Source: Wall Street Journal, September 7, 2010


  • Eldorado was the first to make a bid for Andean. However, the Goldcorp placed a slightly higher bid which was recommended by Andean’s board after the same board rejected Eldorado’s offer.
  • The deal between Goldcorp and Andean has not yet been closed. In case a better bid is done by another player the board will evaluate the fit between companies and the height of the bid to make a recommendation to shareholders.


  • Although Eldorado’s withdrawal is not good news for the Andean shareholders who hoped for a higher bid, it is good news for investors in gold. Goldcorp has the financial resources to quickly develop the Cerro Negro deposit, which will increase supply. However, the acquisition makes Goldcorp the second largest gold miner (after Barrick), increasing consolidation in the industry and moving towards a more oligopolistic structure, which will result in higher prices. Therefore, gold futures rose to $1257/ounce.
  • A higher cash offer than Goldcorp’s offer is unlikely. In case another company bids for Andean, the bid is likely to be part cash, part share-based or all shares.

©2010 | Wilfred Visser |

Andean Subject of Gold Major Bidding War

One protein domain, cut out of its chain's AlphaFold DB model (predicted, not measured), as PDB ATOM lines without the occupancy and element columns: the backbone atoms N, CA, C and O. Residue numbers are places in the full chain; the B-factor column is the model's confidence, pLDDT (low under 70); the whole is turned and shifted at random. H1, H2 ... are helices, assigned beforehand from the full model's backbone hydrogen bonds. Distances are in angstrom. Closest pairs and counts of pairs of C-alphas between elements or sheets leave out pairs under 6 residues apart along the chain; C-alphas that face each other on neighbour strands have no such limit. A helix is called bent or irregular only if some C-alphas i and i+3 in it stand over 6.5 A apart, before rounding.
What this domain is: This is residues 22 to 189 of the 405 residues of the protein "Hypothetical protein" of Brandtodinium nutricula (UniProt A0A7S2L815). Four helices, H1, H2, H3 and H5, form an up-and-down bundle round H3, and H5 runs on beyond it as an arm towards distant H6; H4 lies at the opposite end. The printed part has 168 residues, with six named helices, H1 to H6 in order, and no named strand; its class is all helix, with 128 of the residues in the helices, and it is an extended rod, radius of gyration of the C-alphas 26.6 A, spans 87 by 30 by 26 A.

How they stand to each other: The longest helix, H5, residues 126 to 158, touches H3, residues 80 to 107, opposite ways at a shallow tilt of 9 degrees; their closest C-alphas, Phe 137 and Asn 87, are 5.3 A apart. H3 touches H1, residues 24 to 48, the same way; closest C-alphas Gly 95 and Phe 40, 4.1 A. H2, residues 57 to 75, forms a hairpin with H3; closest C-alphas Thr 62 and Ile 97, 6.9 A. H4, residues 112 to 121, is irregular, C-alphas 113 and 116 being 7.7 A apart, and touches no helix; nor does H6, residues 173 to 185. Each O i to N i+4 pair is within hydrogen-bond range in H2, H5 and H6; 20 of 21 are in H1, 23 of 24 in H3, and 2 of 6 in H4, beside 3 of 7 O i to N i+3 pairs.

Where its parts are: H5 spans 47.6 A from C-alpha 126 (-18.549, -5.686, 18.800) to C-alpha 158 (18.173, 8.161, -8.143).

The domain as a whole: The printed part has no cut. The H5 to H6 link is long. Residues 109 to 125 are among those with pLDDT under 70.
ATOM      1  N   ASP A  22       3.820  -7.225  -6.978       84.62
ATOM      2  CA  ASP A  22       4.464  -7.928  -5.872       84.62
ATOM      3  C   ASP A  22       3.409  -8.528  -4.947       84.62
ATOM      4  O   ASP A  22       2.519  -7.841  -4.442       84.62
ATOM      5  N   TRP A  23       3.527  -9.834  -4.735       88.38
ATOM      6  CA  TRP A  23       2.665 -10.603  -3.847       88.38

September 3, 2010 Comments off

“One of the world’s most prospective gold companies, Andean Resources Ltd., has become the subject of a bidding war between two Vancouver-based global gold majors. Andean, based in Australia, has rocketed to international industry prominence in the past two years through the rapid development of its high-grade, low-cost Cerro Negro gold project in Argentina.

Goldcorp Inc. and Andean said Friday they had reached an agreement for Goldcorp to acquire all Andean shares through a combination of shares or cash that values Andean at 3.6 billion Canadian dollars (US$3.4 billion). Under this arrangement, each common share of Andean will be exchanged for either 0.14 shares of Goldcorp or a cash payment of C$6.50/share, subject to an aggregate maximum cash consideration of C$1 billion. “

Source: Wall Street Journal, September 3, 2010


  • Cerro Negro contains 2.1 million ounces of gold and 20.6 million ounces of silver in probable reserves. At capacity of 285 thousand ounces this will result in a mine life of only 7 years.
  • Average cost of production is projected to be $60 per ounce, resulting in a production margin of over 90%.
  • Goldcorp currently offers $3.4bln, while Eldorado’s offer priced about 2% lower was rejected 2 weeks ago. Eldorado has made a new offer today.


  • Goldcorps shares dropped slightly less than Eldorado shares upon the offers, indicating investors believe Goldcorp to be able to achieve more synergies. Although Eldorado is growing fast and building a strong portfolio of assets, the geographic and operational variance between the projects hinders the realization of synergies.
  • The gold business is experiencing a boom and a strong increase in M&A activity due to the high price levels. Exploration costs for gold deposits account for nearly half of the total global exploration costs.

©2010 | Wilfred Visser |